I loved him from the minute I saw his photos. My partner, Diana, and others noted his sadness. I did, too, but I still adored him completely. On that hot day in Hanoi, in August 2000, I flew through the doors of his orphanage and almost demanded to know where he was. I scooped him up in my arms and held him tightly. He stared blankly with his head turned to one side. I was mesmerized. He was 18 weeks old.
During the three weeks we spent in Vietnam, Ben slept through the night and sucked down his bottles fast. He napped diligently on his little blanket across two chairs, as we ate lunch and dinner in restaurants in Hanoi and Ho Chi Minh City.
One day he was seated on my lap at a café; his leg had a tremor and the skin appeared mottled. I repositioned him and these unusual symptoms subsided. I pointed them out to Diana. Even with all my experience treating children from orphanages, I was puzzled. We took him to a clinic for a checkup. The doctor had no explanation. He did, however, diagnose Ben’s acquired torticollis, a shortening of the neck muscles likely due to birth trauma and the chronic immobility in the crib at the orphanage.
Ben worked very hard at everything. That was sad and yet I don’t recall feeling sad at the time. I was aware of his developmental delays and his depression, but I was his mama and I loved him unconditionally. That he didn’t smile and that his hands were balled into fists didn’t matter to me. These were things I knew could happen with a baby in an orphanage.
Once we got home, I called the early intervention group that I had used for many of my adoptive families. The therapists came one after another to evaluate the developmental milestones of this now butterball baby boy. He couldn’t keep his head up straight, he still held his hands in fists, and he wasn’t able to turn over. He qualified for services with an occupational therapist and a physical therapist.
I didn’t know what to expect, even with all my experience. Still, we settled into our family life. This was my kid and there was no map or pre-determined plan. We just hoped that with all this work, he would be OK, whatever that meant.
Ben had six hours of physical and occupational therapy a week but then, at 10 months old, he let out his first belly laugh and we came running to witness it. His neck had straightened over the months with a lot of manipulation, massage, and hard work on his part. He finally walked at 15 months with a great sense of pride in himself. But his thumbs hardly ever came away from his palms. He grabbed everything with his fingers alone. The therapists frankly were baffled.
What was most encouraging was his ability to communicate. He vocalized constantly right from the beginning, so those parts of his brain appeared to be very active and intact. While his body failed him in some ways, he could make himself understood. As I see it, Ben had a gift for communicating. Many of the kids I see in my office struggle with this for years and are terribly frustrated.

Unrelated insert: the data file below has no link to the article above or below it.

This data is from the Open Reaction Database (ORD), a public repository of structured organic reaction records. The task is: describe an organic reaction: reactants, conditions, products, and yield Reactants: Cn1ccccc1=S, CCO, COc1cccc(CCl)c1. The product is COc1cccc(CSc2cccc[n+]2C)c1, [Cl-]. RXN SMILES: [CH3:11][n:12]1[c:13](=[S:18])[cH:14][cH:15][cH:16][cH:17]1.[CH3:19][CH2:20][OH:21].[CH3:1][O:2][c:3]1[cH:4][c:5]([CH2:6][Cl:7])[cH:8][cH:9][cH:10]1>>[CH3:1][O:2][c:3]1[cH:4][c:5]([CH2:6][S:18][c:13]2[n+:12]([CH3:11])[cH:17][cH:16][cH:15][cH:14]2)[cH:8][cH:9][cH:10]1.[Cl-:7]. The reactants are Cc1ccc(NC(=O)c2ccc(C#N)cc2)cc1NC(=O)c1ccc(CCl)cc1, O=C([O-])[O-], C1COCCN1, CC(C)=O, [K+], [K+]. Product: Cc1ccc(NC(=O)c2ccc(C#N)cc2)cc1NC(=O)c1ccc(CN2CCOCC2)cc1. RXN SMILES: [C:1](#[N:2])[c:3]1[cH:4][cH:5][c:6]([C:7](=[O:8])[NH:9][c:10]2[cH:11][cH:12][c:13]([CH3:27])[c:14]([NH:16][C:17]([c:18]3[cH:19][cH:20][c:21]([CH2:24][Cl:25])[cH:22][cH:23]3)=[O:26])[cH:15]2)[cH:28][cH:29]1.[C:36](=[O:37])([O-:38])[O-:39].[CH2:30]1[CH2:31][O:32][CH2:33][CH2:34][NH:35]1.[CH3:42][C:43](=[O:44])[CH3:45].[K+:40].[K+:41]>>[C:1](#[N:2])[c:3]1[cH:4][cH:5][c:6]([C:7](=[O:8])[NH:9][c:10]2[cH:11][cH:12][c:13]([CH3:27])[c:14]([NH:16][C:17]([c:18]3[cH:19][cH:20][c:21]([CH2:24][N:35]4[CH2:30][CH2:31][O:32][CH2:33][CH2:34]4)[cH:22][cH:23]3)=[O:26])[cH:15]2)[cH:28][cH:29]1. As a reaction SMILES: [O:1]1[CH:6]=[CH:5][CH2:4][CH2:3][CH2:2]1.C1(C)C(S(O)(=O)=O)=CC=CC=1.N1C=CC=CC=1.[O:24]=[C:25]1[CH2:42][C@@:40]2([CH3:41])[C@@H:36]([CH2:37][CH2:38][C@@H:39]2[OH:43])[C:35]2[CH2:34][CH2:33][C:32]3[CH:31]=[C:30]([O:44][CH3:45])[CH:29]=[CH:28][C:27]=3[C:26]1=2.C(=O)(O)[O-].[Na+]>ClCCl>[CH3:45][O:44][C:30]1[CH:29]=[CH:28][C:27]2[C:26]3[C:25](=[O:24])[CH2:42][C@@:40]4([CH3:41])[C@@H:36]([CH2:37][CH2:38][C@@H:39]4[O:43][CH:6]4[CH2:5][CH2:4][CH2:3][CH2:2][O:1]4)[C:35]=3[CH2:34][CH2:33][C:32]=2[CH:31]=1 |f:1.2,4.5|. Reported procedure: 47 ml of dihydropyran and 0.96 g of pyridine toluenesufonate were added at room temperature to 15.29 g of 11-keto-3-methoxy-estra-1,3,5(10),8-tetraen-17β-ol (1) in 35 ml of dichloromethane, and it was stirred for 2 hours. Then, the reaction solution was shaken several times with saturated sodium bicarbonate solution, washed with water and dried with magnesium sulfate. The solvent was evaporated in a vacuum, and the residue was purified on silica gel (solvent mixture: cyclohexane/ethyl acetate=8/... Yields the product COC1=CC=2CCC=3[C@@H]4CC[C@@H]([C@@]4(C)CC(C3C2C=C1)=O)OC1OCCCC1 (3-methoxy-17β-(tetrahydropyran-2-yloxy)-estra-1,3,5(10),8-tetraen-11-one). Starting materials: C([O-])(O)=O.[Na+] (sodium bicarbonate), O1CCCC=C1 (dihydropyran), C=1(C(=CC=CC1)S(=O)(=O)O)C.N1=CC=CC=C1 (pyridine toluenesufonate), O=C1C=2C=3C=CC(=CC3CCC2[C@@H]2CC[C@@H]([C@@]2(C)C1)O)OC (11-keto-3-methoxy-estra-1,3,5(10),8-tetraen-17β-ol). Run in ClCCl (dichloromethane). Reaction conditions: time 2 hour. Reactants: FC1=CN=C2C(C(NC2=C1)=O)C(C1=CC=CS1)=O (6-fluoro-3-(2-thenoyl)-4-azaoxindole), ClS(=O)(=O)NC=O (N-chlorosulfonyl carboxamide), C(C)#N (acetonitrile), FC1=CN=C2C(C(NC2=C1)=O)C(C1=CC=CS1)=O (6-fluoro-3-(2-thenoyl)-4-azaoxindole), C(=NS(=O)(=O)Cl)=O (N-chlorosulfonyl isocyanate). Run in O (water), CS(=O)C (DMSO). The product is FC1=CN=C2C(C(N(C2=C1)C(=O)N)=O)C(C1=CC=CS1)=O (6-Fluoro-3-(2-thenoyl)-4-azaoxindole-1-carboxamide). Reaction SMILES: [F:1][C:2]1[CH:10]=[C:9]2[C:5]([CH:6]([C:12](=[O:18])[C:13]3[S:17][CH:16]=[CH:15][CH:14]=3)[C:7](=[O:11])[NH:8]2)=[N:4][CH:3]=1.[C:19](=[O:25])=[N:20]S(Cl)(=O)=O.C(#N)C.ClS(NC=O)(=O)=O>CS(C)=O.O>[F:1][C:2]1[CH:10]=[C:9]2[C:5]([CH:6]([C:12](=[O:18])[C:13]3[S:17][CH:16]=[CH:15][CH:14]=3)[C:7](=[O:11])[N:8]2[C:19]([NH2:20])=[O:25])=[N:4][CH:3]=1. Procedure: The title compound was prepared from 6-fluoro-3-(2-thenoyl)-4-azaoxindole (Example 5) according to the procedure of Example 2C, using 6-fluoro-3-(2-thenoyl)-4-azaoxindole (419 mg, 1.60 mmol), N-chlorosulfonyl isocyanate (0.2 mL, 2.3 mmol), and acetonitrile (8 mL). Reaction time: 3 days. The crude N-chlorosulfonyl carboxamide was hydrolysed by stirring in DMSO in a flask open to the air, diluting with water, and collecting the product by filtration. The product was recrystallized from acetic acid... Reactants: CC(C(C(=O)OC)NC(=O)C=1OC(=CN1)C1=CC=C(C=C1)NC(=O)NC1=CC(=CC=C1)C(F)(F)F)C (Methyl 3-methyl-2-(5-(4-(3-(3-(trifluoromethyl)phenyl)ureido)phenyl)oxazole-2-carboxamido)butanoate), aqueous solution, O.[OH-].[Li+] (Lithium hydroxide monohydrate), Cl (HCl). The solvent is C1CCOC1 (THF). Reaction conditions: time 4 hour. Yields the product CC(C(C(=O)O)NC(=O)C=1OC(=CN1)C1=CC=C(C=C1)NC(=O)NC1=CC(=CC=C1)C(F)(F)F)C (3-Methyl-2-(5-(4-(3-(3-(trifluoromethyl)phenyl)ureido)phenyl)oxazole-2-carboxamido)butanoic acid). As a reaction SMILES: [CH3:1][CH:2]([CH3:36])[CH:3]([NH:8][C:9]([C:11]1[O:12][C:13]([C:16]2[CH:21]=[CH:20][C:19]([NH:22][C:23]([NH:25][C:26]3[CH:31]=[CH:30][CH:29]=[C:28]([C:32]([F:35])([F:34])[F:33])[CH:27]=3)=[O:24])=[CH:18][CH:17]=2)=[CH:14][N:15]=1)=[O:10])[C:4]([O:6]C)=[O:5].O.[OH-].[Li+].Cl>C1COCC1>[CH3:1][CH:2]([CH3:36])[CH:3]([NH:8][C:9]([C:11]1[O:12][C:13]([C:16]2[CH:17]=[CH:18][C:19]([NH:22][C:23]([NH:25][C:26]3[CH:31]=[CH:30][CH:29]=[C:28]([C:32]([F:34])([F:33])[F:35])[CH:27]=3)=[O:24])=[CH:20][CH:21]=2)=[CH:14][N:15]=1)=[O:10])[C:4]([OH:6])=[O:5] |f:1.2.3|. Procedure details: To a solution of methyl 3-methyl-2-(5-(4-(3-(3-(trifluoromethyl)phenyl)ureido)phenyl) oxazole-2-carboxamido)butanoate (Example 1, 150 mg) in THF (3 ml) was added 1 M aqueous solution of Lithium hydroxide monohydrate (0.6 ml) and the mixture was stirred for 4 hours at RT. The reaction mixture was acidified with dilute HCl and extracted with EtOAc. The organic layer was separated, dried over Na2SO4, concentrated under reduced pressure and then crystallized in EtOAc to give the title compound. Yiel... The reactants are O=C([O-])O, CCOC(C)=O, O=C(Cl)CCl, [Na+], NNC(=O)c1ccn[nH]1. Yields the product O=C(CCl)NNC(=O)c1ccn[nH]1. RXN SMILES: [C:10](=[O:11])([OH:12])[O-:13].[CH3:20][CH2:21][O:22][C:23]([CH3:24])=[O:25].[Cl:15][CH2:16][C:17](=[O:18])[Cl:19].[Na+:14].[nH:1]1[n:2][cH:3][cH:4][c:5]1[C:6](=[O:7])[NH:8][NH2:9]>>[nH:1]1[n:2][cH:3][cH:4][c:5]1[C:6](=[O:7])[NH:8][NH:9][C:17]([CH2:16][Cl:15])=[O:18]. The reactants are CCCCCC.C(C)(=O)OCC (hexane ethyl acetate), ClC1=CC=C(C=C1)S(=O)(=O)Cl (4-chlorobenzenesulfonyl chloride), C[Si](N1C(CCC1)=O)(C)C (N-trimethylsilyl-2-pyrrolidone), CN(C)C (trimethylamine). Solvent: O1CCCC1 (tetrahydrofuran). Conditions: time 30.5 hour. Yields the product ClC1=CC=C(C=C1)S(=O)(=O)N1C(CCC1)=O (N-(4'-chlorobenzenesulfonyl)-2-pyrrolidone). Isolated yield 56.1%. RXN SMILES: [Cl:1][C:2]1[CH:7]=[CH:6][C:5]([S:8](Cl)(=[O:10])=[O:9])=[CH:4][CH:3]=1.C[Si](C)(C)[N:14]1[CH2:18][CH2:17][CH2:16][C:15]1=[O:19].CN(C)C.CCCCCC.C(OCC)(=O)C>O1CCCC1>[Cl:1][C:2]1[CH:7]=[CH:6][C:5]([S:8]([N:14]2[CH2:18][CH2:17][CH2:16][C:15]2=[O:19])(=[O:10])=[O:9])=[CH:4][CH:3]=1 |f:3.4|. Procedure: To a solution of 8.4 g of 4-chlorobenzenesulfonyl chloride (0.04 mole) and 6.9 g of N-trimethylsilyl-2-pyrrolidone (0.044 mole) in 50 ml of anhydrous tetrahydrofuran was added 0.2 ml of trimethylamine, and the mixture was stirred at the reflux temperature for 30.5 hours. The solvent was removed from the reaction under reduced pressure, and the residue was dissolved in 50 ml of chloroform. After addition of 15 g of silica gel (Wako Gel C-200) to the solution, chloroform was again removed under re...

After five years of occupational therapy and handwriting tutoring, Ben had his thumbs back and was able to write letters and numbers indistinguishable from those of other children his age. In fact, he was quite adept and became a Lego master, and later learned to play the cello and then the piano. I look at him now, 12 years later, and he is not depressed or sad; he is an inquisitive, happy, and healthy young man who loves his family, his school, his pet cockatiel, and his home.
As an adoption medicine specialist, I have visited orphanages all over the world. I wanted to know why the children who arrived in my office looked through me and didn’t shed a tear as I drew their blood and administered vaccines; I wanted to know why some of these sweet little ones appeared limp and lifeless when offered intimacy. And I wanted to know why dear babies who were alert didn’t attempt to vocalize.
As infants, many orphans around the world lie in soiled cribs with bottles propped for their feeding, missing out on the experience of intimacy with a primary caretaker who holds, touches, and talks to them–the building blocks for attachment. As toddlers, they rock side to side and cruise unsteadily along the railings of their large pens in soundless rooms. Nevertheless, children are amazingly resilient and–with the support of loving parents who accept that the process can be very gradual and full of uncertainty–they eventually stabilize in their new home environments. The creation of a family through adoption can involve many challenges, but love and permanence are powerfully healing forces.
Excerpted from Carried in Our Hearts: The Gift of Adoption; Inspiring Stories of Families Created Across Continents, by Dr. Jane Aronson, with the permission of Tarcher, an imprint of Penguin Group. Copyright Jane Aronson 2013.